I explained to Miss H. why I was late and for the first time in the three years I had known the woman, she actually grinned.  In fact, she beamed.  I had never seen her so happy.  This was the news she'd been waiting for; in all the years of her teaching career, she had been striving to place one of her Girls in this particular insurance company and had never been successful.  She often told us that every summer during the break she would apply to work at their office so she could glean from the  employer what they looked for in skills and behavior of their employees.  Year after year she had taken a busload of hopefuls to their marble vestibule only to have them all receive courteous rejection letters.  Finally she had a Winner! 

Me.

I was stunned by her elation, I almost thought she was going to hug me and then I was equally fearful she would burst into tears.  She said this news called for an announcement and before I knew what was happening,  I was unceremoniously hauled out into the Office Practice Room.  There with my arm tightly in her grasp, she literally shouted, "May I have your attention!"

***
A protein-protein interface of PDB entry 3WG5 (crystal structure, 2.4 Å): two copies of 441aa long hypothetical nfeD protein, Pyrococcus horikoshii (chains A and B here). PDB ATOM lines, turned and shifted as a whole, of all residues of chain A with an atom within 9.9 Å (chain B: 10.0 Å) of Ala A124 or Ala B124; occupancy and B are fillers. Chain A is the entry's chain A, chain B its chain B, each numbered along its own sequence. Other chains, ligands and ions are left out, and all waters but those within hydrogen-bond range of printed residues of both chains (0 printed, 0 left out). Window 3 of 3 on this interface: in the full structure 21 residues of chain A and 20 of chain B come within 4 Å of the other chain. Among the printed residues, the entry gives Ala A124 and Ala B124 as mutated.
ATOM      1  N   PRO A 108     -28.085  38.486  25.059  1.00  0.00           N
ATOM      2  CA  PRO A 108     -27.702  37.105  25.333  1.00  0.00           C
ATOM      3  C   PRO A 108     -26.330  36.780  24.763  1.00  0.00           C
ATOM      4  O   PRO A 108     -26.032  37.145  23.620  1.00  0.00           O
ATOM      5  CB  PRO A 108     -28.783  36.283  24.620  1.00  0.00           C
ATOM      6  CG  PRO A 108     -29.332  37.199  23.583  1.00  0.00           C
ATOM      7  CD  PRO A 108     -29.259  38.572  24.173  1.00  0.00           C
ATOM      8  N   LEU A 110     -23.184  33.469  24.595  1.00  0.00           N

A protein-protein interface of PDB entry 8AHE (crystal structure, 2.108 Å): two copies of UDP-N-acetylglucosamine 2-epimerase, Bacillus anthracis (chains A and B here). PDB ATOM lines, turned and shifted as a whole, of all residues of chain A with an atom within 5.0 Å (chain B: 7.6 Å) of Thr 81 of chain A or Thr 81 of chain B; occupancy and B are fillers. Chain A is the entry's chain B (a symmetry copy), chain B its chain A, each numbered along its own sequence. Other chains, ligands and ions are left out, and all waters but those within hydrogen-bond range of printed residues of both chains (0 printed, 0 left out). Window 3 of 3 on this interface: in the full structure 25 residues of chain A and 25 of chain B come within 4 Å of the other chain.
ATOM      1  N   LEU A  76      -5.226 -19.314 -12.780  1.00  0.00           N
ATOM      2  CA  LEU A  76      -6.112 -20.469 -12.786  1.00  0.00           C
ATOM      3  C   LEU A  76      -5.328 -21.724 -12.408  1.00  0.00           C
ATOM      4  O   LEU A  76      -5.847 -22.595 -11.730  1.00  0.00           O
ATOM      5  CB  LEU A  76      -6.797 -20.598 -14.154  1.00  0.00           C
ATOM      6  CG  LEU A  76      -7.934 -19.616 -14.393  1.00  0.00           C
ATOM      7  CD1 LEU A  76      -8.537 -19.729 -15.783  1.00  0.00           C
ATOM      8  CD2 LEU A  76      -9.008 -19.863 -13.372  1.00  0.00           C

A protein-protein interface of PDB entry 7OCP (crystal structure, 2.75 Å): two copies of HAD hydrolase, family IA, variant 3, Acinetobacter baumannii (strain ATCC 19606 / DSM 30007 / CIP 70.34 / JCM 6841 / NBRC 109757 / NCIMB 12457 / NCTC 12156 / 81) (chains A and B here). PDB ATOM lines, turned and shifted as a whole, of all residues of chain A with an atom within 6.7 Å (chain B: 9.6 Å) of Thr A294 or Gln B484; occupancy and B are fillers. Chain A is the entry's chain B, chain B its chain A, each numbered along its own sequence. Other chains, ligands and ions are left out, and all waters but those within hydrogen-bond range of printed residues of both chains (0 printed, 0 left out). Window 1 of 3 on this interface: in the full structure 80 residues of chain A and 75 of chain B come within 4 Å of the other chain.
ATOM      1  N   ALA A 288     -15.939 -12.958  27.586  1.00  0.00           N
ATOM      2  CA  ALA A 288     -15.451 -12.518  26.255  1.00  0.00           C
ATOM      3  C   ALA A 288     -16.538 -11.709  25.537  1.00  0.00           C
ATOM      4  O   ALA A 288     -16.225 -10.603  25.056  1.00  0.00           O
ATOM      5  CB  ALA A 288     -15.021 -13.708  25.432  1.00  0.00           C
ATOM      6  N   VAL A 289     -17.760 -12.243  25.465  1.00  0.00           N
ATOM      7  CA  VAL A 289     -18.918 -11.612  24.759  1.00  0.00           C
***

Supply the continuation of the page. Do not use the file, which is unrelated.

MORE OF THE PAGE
Startled wannabe secretarial students stopped typing in mid-sentence to see what manner of calamity was at hand to make their teacher behave in such an unheard of way. 

"Girls, I have wonderful news for you!  Karen V has just come in to my office to tell me she was hired this morning by All Calamity Mutual.  I know you are all as excited as I am and will wish to join in congratulating Karen on her new position!"

About this time, I would have welcomed a celebratory dunk in one of the Boy's Room sinks.  This was So Not Cool.  

I looked into a sea of not-so-happy-for-Karen V faces.  What Miss H forgot was most if not all of the girls had gone through the same interview process I had and had been rejected by ACM.  How, exactly, were they to jump up and down for joy at the news that dear ol' Karen V had succeeded where they had not?  If I had been in their shoes, I would have probably bounced a bottle of Whiteout off of Karen V's head. At the very least, I expected to see a few hand gestures that were decidedly not of the 'V' is for Victory variety aimed in my general direction, but there was a general murmur of, "Oh" and a few smiles from my two buddies, and that was about it.  Everyone donned their Dictaphones without being told and soon the room was filled with melancholy tapping again.